I was working on a parser for a programming project a few weeks ago for school in which reading an input file one character at a time proved to be the easiest route to take. While I found a few different resources online that provided some guidance, but I ran into a somewhat unexpected problem that was difficult to debug regarding detecting the end of stream (EOS)/end of file. This solution is not earth shattering (pretty intuitive actually), but I would have liked to have read something similar to this beforehand. It would have saved me a bit of time.
To clarify, my goal was to take in and parse/analyze an input text file one character at a time (file specified via a command line argument). The simplest way I found in Java to read a character at a time was through a FileReader. There may be a faster/more efficient input method, but simplicity worked fine for the particular project. The following is the rough syntax of how to read from a file (saving the current character each time as a char) and loop through until the end of the file.
char currentChar; //This will store the current character
//Create file reader
FileReader inputStream = new FileReader("file path as a string");
while (currentChar != (char)-1) // This is key!
currentChar = (char)inputStream.read(); // Cast to a char
/* Now perform task! */
The issue I ran into had to do with the way the end of stream was recognized. When reading from a FileReader, the character integer value is returned, so a cast has to be done. The issue is that the EOF is signaled by the integer -1 and not an actual character.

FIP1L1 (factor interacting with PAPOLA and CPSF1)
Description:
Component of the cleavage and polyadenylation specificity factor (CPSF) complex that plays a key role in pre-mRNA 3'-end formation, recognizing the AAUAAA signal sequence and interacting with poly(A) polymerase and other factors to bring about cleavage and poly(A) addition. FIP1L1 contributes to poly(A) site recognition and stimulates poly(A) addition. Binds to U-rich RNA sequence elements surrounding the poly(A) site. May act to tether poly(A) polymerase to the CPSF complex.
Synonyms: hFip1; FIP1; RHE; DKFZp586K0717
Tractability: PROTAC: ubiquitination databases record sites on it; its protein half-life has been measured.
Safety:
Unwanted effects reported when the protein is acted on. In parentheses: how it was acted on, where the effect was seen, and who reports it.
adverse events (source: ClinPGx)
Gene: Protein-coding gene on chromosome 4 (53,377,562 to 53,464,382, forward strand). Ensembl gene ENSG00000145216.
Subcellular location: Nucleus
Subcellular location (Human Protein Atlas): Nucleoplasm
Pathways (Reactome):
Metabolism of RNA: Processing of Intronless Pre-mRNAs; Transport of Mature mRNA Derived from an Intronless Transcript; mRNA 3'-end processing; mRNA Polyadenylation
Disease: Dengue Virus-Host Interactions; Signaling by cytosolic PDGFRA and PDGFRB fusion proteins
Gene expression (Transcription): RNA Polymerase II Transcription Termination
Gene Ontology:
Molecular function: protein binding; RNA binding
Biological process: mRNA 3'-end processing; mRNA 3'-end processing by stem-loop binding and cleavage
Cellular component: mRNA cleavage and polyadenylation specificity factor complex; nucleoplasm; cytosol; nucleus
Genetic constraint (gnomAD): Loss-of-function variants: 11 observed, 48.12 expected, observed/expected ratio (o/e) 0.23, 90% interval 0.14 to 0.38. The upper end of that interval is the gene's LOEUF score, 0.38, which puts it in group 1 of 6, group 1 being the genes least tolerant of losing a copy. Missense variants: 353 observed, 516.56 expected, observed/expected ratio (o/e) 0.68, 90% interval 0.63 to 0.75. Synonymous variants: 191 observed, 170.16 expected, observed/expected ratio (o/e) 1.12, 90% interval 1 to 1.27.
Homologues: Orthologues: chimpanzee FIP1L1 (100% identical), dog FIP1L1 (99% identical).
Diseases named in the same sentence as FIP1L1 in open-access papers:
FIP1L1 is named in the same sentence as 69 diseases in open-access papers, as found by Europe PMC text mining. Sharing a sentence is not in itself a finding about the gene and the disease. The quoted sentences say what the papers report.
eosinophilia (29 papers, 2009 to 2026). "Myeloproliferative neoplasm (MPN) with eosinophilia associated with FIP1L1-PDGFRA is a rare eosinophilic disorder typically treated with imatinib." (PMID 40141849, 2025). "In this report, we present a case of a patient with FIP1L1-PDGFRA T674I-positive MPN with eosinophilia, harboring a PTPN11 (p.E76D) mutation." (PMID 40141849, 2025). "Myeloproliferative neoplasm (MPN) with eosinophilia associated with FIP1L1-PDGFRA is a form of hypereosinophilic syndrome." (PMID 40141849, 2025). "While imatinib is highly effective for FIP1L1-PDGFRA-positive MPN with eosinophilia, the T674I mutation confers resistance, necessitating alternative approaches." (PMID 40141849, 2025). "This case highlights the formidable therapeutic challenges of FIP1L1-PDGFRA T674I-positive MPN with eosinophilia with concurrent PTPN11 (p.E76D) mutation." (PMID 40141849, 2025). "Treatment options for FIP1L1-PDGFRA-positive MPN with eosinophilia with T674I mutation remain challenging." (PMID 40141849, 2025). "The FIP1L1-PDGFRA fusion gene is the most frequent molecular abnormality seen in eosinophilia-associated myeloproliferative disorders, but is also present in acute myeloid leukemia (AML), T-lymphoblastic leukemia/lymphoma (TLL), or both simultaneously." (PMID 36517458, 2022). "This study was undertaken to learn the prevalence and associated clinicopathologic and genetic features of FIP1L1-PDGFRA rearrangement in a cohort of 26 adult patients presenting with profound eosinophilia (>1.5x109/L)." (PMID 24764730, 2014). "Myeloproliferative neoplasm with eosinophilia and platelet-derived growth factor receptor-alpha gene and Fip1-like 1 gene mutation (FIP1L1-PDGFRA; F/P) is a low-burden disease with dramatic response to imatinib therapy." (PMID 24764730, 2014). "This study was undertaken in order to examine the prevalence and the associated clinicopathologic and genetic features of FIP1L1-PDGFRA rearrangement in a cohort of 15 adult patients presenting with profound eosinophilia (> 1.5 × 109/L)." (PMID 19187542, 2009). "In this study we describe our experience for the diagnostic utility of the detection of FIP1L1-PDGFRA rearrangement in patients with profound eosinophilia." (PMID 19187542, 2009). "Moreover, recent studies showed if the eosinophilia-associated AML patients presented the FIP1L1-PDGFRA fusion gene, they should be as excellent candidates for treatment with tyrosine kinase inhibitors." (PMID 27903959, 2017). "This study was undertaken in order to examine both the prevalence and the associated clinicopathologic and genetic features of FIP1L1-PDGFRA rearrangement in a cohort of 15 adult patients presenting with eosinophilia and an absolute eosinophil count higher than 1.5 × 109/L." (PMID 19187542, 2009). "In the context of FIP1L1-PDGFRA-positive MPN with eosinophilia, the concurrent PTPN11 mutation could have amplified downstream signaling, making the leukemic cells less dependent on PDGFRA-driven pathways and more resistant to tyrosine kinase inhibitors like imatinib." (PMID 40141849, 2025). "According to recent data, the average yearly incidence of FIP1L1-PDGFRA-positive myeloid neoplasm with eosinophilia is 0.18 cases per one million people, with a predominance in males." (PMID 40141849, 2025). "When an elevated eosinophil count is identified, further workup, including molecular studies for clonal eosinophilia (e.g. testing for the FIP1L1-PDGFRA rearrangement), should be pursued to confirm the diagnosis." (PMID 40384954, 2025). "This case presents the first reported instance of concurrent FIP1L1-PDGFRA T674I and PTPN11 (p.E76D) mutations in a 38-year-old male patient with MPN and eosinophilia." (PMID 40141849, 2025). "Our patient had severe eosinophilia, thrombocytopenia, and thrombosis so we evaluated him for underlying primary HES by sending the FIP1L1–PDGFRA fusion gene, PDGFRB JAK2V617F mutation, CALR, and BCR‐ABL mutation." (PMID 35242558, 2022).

At first, I just tried to compare the character to the integer value -1… basically just hoping for the best. I (stupidly) hoped -1 would be considered a character.
while (currentChar != -1)
This led to an infinite loop, as an actual character (recall I casted directly on the read) is never equal to a -1 integer value. Upon tracing in the Eclipse debugger, the cast to -1 returned an unrecognizable character… not -1.
I then edited my code so that I didn’t cast the input right away. This way I could easily check for the -1 int value. Therefore, currentChar was actually an integer value. Anytime I wanted to perform some sort of operation using this read character, I had to cast it. This lead to A LOT of casts (I was reading it in as a character for a reason) and just made for cluttered code.
As you can see above, I finally realized that I could simply cast (-1) to a character and check for equality that way in the while loop condition. This way I could cast immediately to a character when reading in and not worry about it from that point on.
Hope it helps!